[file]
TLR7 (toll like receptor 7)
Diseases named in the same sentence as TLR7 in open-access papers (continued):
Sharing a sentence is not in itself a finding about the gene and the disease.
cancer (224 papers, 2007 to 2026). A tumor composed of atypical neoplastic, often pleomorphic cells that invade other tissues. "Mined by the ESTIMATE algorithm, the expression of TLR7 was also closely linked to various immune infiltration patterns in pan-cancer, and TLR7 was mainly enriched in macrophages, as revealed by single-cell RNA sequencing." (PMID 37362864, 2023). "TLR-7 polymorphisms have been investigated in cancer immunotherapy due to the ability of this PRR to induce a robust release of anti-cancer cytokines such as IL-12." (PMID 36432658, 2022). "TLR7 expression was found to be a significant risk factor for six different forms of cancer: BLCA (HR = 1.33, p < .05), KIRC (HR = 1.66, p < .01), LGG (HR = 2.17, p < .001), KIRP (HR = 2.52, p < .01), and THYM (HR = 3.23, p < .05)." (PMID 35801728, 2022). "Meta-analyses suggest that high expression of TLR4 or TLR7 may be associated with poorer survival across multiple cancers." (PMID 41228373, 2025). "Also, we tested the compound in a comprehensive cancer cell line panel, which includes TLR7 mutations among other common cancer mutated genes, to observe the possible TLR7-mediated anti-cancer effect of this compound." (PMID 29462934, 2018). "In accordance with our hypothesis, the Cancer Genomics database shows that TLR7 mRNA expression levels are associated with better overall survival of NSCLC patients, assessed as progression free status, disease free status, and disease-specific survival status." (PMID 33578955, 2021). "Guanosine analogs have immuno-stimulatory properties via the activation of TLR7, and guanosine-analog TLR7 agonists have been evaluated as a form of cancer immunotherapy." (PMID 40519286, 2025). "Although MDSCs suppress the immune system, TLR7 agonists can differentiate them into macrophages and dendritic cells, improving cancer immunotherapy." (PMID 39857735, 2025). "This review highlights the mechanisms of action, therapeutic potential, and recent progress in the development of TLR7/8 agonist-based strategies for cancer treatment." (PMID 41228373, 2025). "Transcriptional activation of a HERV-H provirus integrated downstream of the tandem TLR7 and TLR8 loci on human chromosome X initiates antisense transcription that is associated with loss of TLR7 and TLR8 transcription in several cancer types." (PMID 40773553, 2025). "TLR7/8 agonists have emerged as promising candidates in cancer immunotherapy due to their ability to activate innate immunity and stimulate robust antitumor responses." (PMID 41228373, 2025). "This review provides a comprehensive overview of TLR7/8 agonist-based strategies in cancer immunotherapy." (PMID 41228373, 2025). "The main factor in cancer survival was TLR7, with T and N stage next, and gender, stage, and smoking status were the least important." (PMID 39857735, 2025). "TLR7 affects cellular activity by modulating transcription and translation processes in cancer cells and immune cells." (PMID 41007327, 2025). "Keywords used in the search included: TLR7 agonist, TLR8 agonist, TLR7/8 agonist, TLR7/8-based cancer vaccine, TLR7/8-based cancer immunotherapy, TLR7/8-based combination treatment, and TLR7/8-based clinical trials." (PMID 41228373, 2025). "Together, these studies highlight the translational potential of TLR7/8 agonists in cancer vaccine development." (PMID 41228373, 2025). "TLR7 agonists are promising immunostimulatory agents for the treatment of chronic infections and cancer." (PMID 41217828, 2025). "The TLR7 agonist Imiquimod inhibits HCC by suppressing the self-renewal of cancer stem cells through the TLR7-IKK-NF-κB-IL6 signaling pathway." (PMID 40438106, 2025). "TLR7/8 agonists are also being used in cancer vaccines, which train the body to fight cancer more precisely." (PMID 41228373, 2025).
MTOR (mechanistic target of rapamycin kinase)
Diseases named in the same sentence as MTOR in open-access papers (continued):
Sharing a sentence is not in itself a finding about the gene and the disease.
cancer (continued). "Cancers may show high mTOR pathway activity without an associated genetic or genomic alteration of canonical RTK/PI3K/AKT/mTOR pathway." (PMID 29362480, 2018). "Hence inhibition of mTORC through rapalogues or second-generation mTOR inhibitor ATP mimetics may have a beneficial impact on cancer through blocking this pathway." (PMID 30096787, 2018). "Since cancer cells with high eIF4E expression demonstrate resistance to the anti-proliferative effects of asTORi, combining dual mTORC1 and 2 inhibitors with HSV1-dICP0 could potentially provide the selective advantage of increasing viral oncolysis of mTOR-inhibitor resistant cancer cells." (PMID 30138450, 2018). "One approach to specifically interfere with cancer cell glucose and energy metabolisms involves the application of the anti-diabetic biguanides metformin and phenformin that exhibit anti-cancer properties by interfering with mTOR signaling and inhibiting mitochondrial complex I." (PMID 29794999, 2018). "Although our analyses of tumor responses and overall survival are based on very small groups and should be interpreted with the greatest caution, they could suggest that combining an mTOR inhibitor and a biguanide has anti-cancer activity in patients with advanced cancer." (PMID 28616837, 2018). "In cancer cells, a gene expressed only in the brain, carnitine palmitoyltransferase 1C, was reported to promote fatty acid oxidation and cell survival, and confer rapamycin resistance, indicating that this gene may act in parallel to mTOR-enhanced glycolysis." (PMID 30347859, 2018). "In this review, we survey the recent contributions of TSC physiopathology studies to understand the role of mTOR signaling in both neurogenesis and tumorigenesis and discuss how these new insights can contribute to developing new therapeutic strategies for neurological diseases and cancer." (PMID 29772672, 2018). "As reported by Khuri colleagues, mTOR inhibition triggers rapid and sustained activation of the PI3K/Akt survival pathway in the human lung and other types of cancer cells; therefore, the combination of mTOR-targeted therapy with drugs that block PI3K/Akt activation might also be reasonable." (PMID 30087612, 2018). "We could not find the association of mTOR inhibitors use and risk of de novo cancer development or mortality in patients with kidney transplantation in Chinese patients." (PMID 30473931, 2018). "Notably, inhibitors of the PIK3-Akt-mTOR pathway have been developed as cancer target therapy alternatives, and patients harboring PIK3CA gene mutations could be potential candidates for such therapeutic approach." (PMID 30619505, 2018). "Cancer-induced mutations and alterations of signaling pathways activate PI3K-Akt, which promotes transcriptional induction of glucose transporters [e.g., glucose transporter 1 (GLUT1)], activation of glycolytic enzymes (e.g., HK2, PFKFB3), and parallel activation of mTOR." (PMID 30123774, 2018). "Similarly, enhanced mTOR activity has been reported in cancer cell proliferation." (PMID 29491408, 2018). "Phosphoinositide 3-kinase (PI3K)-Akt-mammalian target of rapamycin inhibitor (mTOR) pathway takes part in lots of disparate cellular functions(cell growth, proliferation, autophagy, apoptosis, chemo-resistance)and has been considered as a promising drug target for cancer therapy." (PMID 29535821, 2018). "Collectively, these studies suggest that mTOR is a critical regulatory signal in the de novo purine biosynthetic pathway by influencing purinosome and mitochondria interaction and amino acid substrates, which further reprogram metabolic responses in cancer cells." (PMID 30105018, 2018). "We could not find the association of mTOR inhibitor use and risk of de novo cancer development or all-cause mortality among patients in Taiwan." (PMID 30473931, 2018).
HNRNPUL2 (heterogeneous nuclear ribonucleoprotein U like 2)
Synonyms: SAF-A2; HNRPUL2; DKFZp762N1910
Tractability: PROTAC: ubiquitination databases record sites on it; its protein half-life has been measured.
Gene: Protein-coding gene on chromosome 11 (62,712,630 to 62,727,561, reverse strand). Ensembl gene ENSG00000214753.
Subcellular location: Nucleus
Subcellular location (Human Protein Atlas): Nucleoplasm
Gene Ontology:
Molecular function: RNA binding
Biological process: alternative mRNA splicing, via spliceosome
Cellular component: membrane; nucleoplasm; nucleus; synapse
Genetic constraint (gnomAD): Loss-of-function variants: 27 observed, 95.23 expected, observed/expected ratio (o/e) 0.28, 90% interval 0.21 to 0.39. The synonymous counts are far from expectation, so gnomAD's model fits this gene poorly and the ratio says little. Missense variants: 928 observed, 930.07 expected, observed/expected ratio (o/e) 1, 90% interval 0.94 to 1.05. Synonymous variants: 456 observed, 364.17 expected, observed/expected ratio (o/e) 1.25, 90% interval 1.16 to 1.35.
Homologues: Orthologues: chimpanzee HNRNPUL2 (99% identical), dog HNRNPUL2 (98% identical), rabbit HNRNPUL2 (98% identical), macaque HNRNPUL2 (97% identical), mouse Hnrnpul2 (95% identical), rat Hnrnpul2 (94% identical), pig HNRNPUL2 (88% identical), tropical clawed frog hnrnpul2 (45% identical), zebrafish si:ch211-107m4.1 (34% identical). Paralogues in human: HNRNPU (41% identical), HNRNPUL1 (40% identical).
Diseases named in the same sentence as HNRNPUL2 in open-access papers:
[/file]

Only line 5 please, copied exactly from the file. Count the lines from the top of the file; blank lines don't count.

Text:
MTOR (mechanistic target of rapamycin kinase)